The French economy will rebound less than previously expected in 2021 as the nation grapples with a surge in COVID-19 infections that prompted a third lockdown aimed at halting the surge.
French Finance Minister Bruno Le Maire said the economy would expand by 5% this year, in a downward revision in the government's previous forecast of 6% growth.
The country’s gross domestic product (GDP) had contracted by 8.1% last year.
The new forecast was prudent, Le Maire said in comments published on Sunday in Le Journal Du Dimanche (JDD).
“Our fundamentals are sound; we will be able to bounce back,” Le Maire said.
President Emanuel Macron had hoped to steer France out of the pandemic without having to impose a third national lockdown that would further batter an economy still reeling from last year’s slump.
But new strains of the coronavirus have swept across France and much of Europe, amid a slower rollout of anti-COVID-19 vaccines in the European Union than in some countries including Britain and the United States.
French schools and non-essential stores such as clothing chains will now be shut for four weeks, after COVID-19 cases surged in recent weeks, edging up the number of patients in intensive care units.
Bars and restaurants have already been closed for months, while tourist travel is at a standstill, although unlike when France entered its first national lockdown a year ago, construction work and manufacturing are among business areas still ticking over.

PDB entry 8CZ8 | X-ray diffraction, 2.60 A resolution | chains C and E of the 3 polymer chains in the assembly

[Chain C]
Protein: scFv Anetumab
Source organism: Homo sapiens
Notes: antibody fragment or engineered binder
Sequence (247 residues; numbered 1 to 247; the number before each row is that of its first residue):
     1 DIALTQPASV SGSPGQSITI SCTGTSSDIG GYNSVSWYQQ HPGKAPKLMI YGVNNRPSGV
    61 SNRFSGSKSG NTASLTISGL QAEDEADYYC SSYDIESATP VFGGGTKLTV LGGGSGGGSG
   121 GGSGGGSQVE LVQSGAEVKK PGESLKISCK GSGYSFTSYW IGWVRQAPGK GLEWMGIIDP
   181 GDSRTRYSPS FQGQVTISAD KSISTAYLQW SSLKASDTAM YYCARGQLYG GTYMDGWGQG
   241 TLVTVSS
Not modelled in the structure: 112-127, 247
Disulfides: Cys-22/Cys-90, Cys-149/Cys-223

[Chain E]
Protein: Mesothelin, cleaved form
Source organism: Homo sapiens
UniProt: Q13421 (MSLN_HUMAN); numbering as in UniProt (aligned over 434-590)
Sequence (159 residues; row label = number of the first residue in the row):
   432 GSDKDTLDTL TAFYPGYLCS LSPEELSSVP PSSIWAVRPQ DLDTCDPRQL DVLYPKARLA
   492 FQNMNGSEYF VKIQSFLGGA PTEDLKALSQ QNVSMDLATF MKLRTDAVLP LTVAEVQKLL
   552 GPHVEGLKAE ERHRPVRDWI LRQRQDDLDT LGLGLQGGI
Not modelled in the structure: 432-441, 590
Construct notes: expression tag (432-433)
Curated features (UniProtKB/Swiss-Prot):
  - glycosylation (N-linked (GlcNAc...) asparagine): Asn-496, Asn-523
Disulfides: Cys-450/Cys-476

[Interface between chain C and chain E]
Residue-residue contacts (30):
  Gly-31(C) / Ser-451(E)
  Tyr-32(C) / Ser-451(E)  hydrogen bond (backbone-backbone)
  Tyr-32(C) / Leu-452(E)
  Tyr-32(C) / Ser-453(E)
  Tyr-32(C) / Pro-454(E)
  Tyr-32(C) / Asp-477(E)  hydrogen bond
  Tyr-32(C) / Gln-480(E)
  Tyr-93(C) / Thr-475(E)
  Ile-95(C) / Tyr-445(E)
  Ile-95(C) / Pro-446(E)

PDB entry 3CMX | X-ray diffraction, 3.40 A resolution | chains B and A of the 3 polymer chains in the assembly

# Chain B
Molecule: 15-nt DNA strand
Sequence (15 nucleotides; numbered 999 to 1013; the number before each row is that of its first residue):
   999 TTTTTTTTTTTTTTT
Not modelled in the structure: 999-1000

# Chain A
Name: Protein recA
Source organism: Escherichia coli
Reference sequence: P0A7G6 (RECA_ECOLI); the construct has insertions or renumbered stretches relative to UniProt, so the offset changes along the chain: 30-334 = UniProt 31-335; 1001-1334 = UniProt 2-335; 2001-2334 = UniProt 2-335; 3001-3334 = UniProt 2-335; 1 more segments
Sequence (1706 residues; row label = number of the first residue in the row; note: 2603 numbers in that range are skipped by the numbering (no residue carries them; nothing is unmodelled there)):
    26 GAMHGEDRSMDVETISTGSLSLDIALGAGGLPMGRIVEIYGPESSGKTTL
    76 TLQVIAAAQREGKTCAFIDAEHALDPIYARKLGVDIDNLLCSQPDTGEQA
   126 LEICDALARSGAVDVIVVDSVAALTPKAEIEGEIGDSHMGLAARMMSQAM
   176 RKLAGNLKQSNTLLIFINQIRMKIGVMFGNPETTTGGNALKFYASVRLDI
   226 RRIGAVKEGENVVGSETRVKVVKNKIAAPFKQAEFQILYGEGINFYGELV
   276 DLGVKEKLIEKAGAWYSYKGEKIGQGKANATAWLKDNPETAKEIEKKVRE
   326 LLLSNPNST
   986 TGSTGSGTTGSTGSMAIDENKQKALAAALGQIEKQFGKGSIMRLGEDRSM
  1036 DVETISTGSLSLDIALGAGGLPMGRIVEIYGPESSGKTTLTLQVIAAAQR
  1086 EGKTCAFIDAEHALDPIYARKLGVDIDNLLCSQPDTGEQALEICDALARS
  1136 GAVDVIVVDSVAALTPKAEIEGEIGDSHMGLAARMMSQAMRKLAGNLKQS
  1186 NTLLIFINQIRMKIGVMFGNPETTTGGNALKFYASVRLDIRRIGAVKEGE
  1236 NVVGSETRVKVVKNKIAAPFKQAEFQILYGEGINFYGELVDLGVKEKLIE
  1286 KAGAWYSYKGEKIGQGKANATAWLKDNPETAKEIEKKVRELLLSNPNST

Like many countries in Europe, France has plowed billions of euros into propping up struggling companies with state-backed loans, help with rental payments and partial unemployment schemes.
The latest restrictions will force some 150,000 businesses to temporarily close, and aid measures in April will cost 11 billion euros ($12.94 billion), the finance ministry has said.
Le Maire has repeatedly called for the European Union to accelerate the ratification and implementation of its 750-billion-euro economic stimulus plan.
He told the JDD that France was now unlikely to receive the 5-billion-euro disbursement from that scheme in July as planned, due to delays.
France has its own 100-billion-euro economic reboot program, and plans to spend roughly half of that budget by the end of the year, Le Maire said.
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